She plays forensic psychiatrist and FBI consultant Alana Bloom, thanks to one of the Starbuck-ish gender switches this series employs. Episode two introduces tattlecrime.com blogger Fredericka “Freddie” Lounds. Male Freddie Loundses were played by Stephen Lang and Phillip Seymour Hoffman in the movies. They also worked for print outlets.
The big news?
The title character doesn’t show until midway through the first episode. The series’ central character, as in the book “Red Dragon,” is Graham, played rather differently in the movies by William Petersen and Edward Norton.
How does Dancy play Graham differently?
This Graham is far more socially awkward, which I understand is truer to the Graham in the novel. He may even have Aspergers or a another strain of autism.
What else is NBC not telling us?
Mikkelsen (“Casino Royale”) does not look like the movie Lecters played by Brian Cox and Anthony Hopkins, not, nor does he sound like them. The Danish actor brandishes a much thicker European accent. Again, this is consistent with the books, which explain that Lecter was raised in Lithuania and France and didn’t come to America to begin his residency in Baltimore until he was in his twenties.
[Fun Fact: Mandy Patinkin (“Ragtime,” “Yentl”), Brian Dennehy (“First Blood,” “Silverado”), John Lithgow (“Footloose,” “2010”), and William Petersen’s “To Live And Die In L.A.” director William Friedkin were all considered to play Hannibal Lecktor in “Manhunter.”]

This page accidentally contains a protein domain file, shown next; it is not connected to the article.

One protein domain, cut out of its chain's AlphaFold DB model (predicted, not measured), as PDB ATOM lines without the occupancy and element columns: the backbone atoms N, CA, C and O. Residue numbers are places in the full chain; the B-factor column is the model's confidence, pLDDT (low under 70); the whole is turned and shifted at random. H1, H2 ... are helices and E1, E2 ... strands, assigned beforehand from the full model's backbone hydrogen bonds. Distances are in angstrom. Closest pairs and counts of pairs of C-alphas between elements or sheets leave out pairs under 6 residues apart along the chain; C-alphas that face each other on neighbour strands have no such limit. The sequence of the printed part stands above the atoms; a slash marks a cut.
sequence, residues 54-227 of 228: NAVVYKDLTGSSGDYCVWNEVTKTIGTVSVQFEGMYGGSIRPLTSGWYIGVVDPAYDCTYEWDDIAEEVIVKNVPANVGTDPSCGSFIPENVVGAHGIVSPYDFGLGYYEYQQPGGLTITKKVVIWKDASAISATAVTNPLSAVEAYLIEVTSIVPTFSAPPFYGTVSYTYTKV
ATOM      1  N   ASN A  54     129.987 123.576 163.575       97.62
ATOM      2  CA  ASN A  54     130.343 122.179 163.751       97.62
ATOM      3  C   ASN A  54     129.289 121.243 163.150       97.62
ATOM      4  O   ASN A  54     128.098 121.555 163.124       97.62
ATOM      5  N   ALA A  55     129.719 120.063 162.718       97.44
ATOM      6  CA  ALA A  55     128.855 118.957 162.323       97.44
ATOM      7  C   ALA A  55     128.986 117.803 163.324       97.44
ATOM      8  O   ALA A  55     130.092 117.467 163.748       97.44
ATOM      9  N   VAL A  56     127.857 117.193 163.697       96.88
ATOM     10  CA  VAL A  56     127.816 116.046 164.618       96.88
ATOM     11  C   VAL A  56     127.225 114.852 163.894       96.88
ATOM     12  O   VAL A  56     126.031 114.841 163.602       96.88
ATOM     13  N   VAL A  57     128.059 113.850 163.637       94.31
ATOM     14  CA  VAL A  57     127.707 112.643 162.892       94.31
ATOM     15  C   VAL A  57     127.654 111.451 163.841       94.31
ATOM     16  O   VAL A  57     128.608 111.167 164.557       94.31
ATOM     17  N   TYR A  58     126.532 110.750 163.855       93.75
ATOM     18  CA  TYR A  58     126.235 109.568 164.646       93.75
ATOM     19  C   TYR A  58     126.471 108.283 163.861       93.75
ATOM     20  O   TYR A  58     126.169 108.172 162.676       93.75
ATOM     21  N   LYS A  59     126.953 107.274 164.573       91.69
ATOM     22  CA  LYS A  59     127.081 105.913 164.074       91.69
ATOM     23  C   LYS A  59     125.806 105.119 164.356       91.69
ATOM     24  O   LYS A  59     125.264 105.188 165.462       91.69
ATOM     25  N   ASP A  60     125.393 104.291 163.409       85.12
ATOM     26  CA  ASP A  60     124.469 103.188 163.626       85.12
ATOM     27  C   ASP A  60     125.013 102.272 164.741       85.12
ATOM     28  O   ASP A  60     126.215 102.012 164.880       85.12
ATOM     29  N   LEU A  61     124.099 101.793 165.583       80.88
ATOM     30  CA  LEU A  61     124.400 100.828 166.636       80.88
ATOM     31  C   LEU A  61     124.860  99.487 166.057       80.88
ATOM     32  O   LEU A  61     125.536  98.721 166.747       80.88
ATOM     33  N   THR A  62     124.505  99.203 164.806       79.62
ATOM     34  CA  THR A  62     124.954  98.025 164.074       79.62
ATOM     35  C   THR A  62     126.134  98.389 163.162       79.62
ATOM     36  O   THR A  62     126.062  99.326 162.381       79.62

How does it start?
With Graham recalling a particularly horrific crime scene. The opening introduces us to the lightsaber/windshield-wiper effect that helps show us how Graham enters the minds of highly skilled murderers.
There’s a level of detail and artistry here that, frankly, most viewers will miss the first time out – and most TV series would never bother with.
Somebody at the network realized “The Walking Dead” is the most popular series on television and permitted Fuller to embrace Thomas Harris’ horror and make the goriest series ever broadcast on NBC.
The brisk pace, which keeps the pilot fast-fowarding to “the good parts.” The surprisingly naked young corpses. The torment that Dancy brings to Graham. Fishburne’s much more complex version of FBI profiling chief Jack Crawford. Hettienne Park’s perversely flirty hair and fiber expert Beverly Katz generally, and the way she smiles when she asks Graham if he’s unstable.
Graham’s roommates. The Quantico men’s room. The Evil Minds Research Museum. The towels. Lecter’s office. Lecter’s regard for Dan Folger’s tissue. “Kids in the Hall” icon Scott Thompson, surprisingly effective in a mostly dramatic role. “And this is when it gets truly horrifying for Mrs. Marlowe.” “That’s not exactly true, is it?” “She looks like the other girls.” “How’s the cat?” “I do when I’m in your company, doctor.” “So do forts.” “Who’s profile is he working on?” “I’m pretty sure she was alive.” “You will.” “The finest china used only for special guests.”
So much about the pilot’s final five minutes.